Three Billboards Outside Ebbing, Missouri 1.0 stars

Movie poster


Writer-director-producer Martin McDonagh (Seven Psychopaths) presents the story of a heartbroken but otherwise rarin’ to go woman (Frances McDormand, billy-club blunt) who plasters the titular roadside ads with a direct question to the local police chief: why haven’t you caught the guy who raped and killed my daughter? She’s gotta do something to stave off the feeling that “there ain’t no God and the world’s empty and it doesn’t matter what we do to each other,” and the billboards are close at hand. It doesn’t matter that the chief (Woody Harrelson, laconic) is a good man who is dealing with cancer, or that a violent man-child cop (Sam Rockwell, alarming) is out to stop her. She’s suffered to the point where suffering holds no more terror for her. Yessir, shit gets real. Or does it? For starters, McDonagh works way too hard to inject nearly every scene with his patented solution of acid wit and dark-roast comedy: go ahead, laugh in the face of horror, I dare you. It’s jarringly effective until it starts to feel like shtick, at which point it works only as a numbing agent. For another, his fondness for the outlandish and over-the-top doesn’t mesh well with his effort to tease out the ordinary humanity in his creations. And finally, there’s a serious over-reliance on coincidence and underportrayal of consequence. Good acting, though.

Matthew Lickona

Length: 1 hour, 55 minutes

Rated: R

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Day-um Lick, can I One-Stare movie have good acting??? Acamando liked it, but to go by her reviews is fifty/fifty.

It certainly can have good acting. One star means there is something there to admire, but not enough for me to call it a successful movie. It will certainly hit certain critics' sweet spots. But the wiseassery left me cold.

I'm guessing the real reason Mr. Lickona gave the movie one star was due to the main characters scathing indictment of a catholic priest in the film comparing the catholic priests to the crips and bloods. Just another gang culpable for the actions of it's more degenerate members making them complicit in the actions certain preachers have committed against altar boys. I find it odd that someone who is a devout catholic and has written a book on the subject would leave that part of the film out of his review. Except that it might more easily display his real motive for giving an excellent, subtle, complex, hilarious, and deeply human film a one star review. The "wiseassery" may have left you cold but your review that dismisses all the subtle nuance portrayed in this film, the volumes of things felt and said in an actors face without a word (good acting, though) leaves me cold. The movie never "feels like shtick", when things start to feel like the characters will continue to perpetrate yet another eruption of violence you see them start to grow and learn and forgive. I'm honestly not even sure what film you were watching.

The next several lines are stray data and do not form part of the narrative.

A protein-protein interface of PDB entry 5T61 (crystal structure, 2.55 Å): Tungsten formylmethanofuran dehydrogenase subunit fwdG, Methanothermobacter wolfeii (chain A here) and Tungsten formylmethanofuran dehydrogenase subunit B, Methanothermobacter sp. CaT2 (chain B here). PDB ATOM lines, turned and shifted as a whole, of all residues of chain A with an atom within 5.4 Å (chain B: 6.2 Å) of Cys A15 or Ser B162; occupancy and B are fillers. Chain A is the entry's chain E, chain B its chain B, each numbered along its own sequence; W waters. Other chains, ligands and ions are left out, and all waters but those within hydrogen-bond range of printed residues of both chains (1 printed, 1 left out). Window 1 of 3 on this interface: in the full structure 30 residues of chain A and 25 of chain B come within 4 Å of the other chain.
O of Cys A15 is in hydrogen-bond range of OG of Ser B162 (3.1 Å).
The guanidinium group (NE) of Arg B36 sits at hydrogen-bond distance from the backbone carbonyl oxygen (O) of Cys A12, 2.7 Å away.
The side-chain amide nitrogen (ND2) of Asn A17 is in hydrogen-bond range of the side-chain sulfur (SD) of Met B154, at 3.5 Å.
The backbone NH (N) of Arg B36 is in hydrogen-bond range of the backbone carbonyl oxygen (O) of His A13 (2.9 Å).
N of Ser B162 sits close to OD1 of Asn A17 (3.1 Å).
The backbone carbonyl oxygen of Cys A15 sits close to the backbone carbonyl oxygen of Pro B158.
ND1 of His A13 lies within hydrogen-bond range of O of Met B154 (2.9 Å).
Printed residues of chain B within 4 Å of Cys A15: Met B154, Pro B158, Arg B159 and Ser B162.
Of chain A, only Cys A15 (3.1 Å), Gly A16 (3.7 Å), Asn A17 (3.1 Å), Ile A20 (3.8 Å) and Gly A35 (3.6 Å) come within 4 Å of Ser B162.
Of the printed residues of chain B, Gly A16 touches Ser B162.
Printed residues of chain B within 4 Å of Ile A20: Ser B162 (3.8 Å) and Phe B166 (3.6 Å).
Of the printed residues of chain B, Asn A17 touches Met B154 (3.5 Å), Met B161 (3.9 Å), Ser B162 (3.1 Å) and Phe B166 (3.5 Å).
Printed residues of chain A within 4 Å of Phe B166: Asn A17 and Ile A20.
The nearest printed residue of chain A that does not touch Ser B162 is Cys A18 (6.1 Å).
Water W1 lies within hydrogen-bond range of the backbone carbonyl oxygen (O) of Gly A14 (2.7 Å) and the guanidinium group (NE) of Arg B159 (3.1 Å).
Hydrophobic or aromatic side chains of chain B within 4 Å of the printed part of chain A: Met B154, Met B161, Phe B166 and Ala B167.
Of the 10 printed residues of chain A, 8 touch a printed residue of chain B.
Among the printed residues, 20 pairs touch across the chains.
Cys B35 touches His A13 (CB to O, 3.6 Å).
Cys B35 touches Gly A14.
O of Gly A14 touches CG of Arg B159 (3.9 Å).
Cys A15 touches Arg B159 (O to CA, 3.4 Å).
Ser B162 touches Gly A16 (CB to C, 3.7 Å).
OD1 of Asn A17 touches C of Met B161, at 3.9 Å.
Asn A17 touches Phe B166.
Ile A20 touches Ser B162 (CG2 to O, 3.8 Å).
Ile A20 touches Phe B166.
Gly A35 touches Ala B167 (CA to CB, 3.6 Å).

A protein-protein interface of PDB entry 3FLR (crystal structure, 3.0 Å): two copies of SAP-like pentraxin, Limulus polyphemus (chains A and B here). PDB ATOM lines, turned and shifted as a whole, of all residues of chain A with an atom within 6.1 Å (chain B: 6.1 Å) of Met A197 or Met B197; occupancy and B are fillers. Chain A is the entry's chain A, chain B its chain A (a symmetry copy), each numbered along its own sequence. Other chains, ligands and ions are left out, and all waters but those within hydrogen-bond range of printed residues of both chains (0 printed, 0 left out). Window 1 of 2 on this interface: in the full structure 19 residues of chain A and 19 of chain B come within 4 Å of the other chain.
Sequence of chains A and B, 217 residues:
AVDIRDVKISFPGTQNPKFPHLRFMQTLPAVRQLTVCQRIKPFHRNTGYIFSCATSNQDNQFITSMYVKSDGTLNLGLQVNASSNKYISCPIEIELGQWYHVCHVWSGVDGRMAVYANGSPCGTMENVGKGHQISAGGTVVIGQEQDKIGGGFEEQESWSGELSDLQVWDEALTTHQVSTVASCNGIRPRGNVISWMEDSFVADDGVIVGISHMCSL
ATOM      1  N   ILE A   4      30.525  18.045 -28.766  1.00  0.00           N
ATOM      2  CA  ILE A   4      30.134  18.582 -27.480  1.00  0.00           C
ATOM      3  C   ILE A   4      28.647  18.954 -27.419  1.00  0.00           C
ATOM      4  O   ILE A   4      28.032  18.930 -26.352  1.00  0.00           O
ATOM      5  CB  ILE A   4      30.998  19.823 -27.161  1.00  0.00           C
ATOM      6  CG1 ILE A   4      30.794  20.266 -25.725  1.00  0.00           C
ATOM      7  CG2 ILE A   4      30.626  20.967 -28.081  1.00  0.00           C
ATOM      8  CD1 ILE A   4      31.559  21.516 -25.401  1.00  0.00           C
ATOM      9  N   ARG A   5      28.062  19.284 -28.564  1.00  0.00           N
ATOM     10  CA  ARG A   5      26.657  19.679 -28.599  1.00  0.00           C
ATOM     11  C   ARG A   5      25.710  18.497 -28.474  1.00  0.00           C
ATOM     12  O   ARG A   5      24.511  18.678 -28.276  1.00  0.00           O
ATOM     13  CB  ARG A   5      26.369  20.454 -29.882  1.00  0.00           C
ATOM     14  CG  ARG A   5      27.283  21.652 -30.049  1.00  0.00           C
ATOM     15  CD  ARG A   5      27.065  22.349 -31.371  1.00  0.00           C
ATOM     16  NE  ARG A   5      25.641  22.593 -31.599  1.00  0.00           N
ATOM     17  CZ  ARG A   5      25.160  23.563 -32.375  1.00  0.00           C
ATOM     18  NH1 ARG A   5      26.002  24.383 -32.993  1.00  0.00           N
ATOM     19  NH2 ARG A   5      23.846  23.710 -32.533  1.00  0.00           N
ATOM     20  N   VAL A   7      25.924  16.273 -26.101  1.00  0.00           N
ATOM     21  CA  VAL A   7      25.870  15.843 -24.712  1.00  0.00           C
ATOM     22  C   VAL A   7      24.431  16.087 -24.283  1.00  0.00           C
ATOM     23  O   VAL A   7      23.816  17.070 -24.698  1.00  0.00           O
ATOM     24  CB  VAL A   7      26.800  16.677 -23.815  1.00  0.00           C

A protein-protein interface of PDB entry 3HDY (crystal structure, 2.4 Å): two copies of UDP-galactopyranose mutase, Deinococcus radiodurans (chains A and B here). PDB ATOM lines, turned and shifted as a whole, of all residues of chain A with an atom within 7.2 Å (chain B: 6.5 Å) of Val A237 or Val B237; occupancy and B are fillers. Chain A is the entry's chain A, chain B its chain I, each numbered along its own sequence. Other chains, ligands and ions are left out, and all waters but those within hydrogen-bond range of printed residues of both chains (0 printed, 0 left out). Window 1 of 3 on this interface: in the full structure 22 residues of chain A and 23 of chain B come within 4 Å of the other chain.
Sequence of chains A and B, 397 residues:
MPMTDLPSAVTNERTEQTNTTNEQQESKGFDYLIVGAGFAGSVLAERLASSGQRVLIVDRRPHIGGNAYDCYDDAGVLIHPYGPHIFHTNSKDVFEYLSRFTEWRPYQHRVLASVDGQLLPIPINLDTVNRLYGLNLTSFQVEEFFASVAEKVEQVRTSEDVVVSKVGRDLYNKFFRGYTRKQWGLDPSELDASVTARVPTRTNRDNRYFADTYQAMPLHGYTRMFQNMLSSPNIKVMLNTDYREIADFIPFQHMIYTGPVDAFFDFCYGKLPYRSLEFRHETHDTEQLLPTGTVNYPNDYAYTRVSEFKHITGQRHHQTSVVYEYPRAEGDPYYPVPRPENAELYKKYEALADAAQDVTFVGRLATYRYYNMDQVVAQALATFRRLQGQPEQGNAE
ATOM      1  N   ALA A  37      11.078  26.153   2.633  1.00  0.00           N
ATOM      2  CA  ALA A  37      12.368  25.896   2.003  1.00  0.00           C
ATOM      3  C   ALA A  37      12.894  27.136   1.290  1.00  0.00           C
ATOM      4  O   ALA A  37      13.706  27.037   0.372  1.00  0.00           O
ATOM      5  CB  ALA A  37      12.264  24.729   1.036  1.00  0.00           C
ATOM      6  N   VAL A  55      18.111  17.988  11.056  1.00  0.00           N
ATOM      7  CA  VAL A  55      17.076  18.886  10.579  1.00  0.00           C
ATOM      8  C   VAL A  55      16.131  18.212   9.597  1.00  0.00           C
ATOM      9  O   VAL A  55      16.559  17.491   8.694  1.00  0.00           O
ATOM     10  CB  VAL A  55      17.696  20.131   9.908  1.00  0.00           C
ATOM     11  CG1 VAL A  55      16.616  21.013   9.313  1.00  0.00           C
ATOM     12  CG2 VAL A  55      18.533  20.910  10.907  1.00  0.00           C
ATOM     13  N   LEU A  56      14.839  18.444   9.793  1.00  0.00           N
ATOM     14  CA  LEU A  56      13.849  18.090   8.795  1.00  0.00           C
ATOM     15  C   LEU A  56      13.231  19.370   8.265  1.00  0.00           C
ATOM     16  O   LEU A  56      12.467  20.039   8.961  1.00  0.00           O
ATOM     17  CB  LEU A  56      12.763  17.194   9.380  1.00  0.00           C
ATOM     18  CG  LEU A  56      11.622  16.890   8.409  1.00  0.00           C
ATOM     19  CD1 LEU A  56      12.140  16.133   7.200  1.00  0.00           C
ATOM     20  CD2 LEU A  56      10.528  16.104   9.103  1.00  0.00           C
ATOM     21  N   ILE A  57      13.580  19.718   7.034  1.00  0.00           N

Um, except the book you mention deals explicitly with the issue of abusive priests, and expresses sympathy for the sentiments you mention from the film.

I am glad there is one reviewer at least who can see through this crap. Yes, McDormand's acting was good. But what a terrible, horrible script, and terrible horrible movie. I am honestly shocked that this has so many good reviews and such acclaim. The nicest comment I can make is: preposterous, and not in a charming or good way.

Saw it yesterday, and I totally agree with the review. Nothing subtle here: Over the top, on steroids. The script reminds me of a promising first draft that needed to be reworked and then slept on, repeatedly, but never was Hollywood meets “fly-over country.” The angry lines seemed forced to me. For great acting while delivering angry lines, check out Jack Nicholson in “Five Easy Pieces.” 3BOEM was crap, and that so many critics hail it as great art is rather disconcerting. Thanks for having the integrity to say what you did.

Oh, gosh yes, Five Easy Pieces is great. Thanks for reading.

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